These games tend to be quite challenging and allow for difficulty scaling as well. In Hades this is achieved with the Pact of Punishment, a system by which conditions with assigned difficulty numbers, called Heat, can be enabled to modify a run (for example, “enemies do more damage”, “more enemies”, “enemies move faster”, “healing is less effective” etc.). There are achievements for completing a run with a certain heat level; the furthest I’ve got is 32 (as that’s required to unlock an in-game achievement), which is probably challenging enough to the point of not being particularly fun. In particular, my 32 Heat run included the stipulation “Approval Process” – normally, when Zagreus receives an upgrade, he can choose one of three options; this reduces his selection to two. This adds challenge but for me at least is definitely not fun; “Convenience Fee”, increasing all shop prices by 80%, wasn’t particularly enjoyable either.
A couple of things I digested this quarter come to mind:
- Java Performance (Oaks) for work, which had pretty mixed reviews from my team though I thought there was adequate interesting content. The main issue with learning about the JVM internals and aggressively leveraging them is that any custom options or things like that would need to be maintained, and might be different depending on where the software is deployed. Nonetheless, there were some less dramatic suggestions around concurrency or how to leverage the JRE efficiently that we adopted, and although I’ve been reasonably familiar with JFRs it was good to recap some of the points of profiling.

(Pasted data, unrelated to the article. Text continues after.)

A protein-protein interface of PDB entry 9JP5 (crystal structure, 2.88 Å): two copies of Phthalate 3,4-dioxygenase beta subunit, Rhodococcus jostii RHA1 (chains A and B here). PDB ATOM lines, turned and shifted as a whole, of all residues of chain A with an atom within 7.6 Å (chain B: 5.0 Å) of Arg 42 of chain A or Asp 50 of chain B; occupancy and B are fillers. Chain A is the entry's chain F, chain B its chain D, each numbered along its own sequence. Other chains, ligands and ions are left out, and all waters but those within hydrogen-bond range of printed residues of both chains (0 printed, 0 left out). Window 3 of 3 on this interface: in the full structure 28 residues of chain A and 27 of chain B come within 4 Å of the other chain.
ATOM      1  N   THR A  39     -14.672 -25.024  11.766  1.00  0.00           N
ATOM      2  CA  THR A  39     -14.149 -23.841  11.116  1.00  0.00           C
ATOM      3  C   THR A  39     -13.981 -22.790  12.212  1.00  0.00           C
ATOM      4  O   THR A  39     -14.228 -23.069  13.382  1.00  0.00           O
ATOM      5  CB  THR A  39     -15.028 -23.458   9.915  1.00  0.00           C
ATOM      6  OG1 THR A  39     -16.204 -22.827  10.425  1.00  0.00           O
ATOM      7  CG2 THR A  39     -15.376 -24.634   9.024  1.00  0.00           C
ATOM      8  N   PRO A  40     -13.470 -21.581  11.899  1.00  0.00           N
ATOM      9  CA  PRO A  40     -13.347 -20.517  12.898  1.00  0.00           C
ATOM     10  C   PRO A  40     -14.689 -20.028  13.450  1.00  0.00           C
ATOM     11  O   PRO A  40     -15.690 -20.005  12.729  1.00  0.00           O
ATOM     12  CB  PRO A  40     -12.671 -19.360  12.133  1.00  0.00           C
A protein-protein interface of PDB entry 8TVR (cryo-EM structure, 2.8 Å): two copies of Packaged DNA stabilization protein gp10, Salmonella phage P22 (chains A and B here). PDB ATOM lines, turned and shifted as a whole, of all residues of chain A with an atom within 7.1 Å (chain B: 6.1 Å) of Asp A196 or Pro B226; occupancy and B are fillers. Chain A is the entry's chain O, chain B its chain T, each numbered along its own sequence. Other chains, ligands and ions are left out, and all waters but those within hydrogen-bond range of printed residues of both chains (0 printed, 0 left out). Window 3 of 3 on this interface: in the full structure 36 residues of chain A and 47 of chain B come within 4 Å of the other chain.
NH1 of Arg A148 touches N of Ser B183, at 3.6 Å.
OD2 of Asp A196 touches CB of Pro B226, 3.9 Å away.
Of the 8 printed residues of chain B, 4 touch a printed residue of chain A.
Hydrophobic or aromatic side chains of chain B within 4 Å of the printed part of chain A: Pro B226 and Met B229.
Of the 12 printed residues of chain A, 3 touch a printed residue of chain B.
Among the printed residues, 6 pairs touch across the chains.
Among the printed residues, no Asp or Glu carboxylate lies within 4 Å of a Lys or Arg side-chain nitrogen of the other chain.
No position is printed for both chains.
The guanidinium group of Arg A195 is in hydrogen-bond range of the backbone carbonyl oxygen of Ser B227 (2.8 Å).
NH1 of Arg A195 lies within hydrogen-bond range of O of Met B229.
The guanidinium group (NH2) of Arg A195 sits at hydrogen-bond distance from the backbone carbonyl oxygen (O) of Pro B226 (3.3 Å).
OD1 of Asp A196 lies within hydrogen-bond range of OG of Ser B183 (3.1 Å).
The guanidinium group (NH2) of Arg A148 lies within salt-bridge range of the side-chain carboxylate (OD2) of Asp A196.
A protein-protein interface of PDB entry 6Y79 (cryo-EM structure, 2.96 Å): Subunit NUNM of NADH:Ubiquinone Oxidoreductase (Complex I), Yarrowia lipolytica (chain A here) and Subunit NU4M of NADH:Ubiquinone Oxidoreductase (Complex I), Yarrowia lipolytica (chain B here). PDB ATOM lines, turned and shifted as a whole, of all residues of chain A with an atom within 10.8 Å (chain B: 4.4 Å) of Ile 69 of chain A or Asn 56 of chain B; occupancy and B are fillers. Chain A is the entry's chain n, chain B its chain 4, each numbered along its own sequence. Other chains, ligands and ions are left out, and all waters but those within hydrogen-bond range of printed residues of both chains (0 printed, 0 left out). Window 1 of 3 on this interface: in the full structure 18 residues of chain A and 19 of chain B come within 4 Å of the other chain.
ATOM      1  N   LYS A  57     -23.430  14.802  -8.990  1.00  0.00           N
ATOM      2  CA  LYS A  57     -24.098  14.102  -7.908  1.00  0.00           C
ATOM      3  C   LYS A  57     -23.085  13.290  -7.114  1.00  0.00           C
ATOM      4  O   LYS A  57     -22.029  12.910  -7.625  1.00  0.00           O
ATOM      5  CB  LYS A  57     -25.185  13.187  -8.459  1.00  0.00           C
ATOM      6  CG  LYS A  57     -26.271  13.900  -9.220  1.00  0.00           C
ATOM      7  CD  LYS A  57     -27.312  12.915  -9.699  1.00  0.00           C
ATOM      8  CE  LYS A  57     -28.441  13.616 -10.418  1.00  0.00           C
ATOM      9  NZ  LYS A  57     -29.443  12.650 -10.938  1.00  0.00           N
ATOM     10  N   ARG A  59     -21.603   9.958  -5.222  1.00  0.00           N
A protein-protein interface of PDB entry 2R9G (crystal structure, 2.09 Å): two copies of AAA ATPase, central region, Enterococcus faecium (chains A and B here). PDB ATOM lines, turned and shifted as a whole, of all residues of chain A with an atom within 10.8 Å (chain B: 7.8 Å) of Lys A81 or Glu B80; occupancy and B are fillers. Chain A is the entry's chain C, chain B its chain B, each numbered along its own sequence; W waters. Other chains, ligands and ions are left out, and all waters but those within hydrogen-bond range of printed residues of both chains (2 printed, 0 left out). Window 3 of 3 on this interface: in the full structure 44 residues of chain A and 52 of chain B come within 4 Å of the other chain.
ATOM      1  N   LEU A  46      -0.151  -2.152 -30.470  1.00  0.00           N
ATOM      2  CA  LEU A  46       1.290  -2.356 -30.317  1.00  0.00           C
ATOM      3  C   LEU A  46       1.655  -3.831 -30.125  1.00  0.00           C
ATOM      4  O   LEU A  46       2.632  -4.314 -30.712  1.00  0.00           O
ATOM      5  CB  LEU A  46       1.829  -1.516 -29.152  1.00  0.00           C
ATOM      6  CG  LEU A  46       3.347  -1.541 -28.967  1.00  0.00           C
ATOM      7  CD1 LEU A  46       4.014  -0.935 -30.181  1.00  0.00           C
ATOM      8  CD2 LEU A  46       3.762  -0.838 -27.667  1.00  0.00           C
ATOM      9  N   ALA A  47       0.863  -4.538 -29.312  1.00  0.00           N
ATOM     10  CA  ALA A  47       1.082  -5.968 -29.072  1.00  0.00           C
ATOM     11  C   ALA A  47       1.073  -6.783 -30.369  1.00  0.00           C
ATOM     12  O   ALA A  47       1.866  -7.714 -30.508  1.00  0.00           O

- Why the Germans Do It Better: Notes from a Grown-Up Country (Kampfner); the title is a bit presumptive in that it implies Germany does do things better (there are metrics one can choose to build a case that that’s not the case), and also seemed to be in fairly large part an indictment of how things have been going on in the UK and US specifically. Nonetheless this did seem like a good introduction to post-1945 German history and how that has shaped elements of the country today. It was nice to see some failures called out as well (the Brandenburg Berlin airport and the use of brown coal come to mind).
- Easy Readers – Drei Männer im Schnee (Erich Kästner). This is an easy-reader version of a German comedy that is driven by a number of misunderstandings. This is meant to be of a similar level to Die Entdeckung der Currywurst I did during the summer break last year, and I think it does show that I’ve improved somewhat; reading Currywurst was very tough at the time, while here I understood most of the material pretty easily. It helped that there were also questions after each chapter to check my understanding.
Not found much this quarter. I’ve found a few delightful heavy or fast-paced tracks, both modern (such as Freedom Dive and Tempestissimo, which run at 222.22 and 231 BPM respectively, though the former has more 16th runs) and classical (Jenkins’s Concerto Grosso for Strings “Palladio” sounds epic). In terms of more popular or current music, the song I’ve played the most is curiously a three-year old one which has lyrics I don’t directly understand: Lemon by Kenshi Yonezu. It’s a song about death or coping with the loss of a loved one. The lemon is relevant in terms of leaving a bitter scent, and also there’s a comparison where the speaker feels like he’s the remaining half of a sliced fruit. Thus the themes are quite dark, but the instrumentation is pretty upbeat and loaded with interesting ornamentation.